1 Feb 2012
Subaru's fourth-generation Impreza hatch and sedan received the option of an efficiency-enhancing continuously-variable transmission (CVT) with paddle-shifters to simulate six stepped ratios, replacing the outmoded four-speed auto of its predecessor.
Other efficiency measures included a redesigned 2.0-litre 'boxer' four-cylinder petrol engine with an identical 110kW/196Nm power and torque output to the outgoing model, idle-stop technology and improved aerodynamics.
The upshot was a claimed 22 per cent fuel saving for the CVT-equipped variants, down to a combined-cycle fuel consumption figure of 6.8 litres per 100 kilometres while six-speed manual variants consumed 7.1L/100km.
Efficiency gains, which placed the small Subaru ahead many of its rivals, did not come at the expense of the brand's trademark symmetrical all-wheel-drive layout making the improvements all the more impressive given the weight and friction penalties associated with such systems.
One of the main technology highlights is a new multi-function display, which on entry-level models provided the driver with fuel efficiency information including how many minutes of engine running time have been saved by the idle-stop system.
On up-spec L and S models, a premium unit enabled the driver to compare the fuel efficiency of each journey including how much fuel was saved by the use of idle-stop and unless the optional satellite navigation unit was installed, it also displayed the reversing camera image.
Having received a five-star ANCAP rating, standard safety equipment included seven airbags, front seatbelt pre-tensioners and load-limiters, anti-lock brakes with electronic brake force distribution and brake assist, electronic stability control, all-wheel drive and a hill holder (manual variants only).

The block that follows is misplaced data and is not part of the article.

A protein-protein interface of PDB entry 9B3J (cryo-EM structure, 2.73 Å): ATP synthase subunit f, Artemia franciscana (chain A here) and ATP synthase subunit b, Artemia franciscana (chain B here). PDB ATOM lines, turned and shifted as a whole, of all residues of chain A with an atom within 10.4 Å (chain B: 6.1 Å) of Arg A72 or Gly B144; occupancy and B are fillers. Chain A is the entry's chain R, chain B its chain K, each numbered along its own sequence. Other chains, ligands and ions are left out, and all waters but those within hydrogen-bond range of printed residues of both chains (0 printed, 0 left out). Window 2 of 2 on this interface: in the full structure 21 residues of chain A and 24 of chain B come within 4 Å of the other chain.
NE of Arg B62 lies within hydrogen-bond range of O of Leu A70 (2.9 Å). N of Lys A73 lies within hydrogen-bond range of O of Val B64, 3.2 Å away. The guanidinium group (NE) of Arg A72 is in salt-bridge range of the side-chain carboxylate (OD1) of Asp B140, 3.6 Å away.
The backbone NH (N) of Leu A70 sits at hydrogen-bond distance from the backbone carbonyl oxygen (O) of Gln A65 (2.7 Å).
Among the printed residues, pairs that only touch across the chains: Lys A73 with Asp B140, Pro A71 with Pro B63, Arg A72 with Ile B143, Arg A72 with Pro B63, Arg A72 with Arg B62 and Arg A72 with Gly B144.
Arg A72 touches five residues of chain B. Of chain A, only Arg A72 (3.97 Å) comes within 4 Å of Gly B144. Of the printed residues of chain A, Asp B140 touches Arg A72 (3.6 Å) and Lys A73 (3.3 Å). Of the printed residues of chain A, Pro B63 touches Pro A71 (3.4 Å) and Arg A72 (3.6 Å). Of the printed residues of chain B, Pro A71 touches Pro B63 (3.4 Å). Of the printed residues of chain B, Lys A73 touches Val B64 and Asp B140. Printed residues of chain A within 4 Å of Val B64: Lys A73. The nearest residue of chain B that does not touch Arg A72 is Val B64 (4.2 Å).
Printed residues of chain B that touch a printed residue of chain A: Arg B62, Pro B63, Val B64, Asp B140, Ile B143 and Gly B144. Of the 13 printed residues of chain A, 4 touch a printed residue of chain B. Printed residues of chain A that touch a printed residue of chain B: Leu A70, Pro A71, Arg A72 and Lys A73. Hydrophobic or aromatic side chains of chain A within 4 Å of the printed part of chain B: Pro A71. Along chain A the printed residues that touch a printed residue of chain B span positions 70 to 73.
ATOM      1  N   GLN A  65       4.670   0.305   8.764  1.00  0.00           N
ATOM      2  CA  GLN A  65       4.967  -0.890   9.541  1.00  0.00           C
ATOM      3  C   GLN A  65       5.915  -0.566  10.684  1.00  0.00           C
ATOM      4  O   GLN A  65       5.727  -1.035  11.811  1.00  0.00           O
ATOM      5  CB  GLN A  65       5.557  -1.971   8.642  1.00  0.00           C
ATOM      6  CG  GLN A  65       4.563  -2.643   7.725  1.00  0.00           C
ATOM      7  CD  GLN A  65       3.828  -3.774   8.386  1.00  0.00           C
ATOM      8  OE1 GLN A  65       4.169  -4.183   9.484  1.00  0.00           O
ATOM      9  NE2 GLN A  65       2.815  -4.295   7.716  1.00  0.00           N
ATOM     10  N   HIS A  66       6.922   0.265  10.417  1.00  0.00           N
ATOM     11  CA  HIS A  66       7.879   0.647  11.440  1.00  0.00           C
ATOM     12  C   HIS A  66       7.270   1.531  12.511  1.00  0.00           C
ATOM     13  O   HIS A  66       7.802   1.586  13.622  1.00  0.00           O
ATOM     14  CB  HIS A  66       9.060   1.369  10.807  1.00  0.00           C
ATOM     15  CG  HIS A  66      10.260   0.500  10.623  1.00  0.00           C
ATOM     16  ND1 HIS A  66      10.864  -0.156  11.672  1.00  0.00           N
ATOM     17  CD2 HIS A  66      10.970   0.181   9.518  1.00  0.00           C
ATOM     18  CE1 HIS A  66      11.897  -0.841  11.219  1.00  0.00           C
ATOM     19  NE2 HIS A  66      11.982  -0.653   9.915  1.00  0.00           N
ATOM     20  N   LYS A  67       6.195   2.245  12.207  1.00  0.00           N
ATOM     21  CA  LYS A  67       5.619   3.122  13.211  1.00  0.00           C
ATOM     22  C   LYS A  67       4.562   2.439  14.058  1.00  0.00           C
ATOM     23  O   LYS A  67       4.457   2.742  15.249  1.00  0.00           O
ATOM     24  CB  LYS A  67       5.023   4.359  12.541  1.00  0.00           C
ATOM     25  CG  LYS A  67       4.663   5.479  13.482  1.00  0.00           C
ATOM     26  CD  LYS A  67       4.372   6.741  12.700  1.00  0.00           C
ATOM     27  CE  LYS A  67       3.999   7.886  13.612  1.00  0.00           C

All variants came with climate control, cruise control, six-speaker CD sound system with iPod, Bluetooth and USB connectivity, a height-adjustable driver’s seat, height and reach steering wheel adjustment and two interior 12-volt power outlets.
The base model came with 16-inch steel wheels while the mid-range L variant got 16-inch alloys plus dual-zone climate control, leather-trimmed steering wheel and gear shifter, a reversing camera, front centre armrest, front fog lights and rear privacy glass.
The top-spec S added 17-inch alloys, upgraded upholstery and sporty aluminium pedals plus external embellishments including door mirror-mounted indicators, chrome brightwork and side skirts.
Luggage capacity remained on the small size compared with rivals at 340 litres for the hatch and 460 litres for the sedan.
When it was new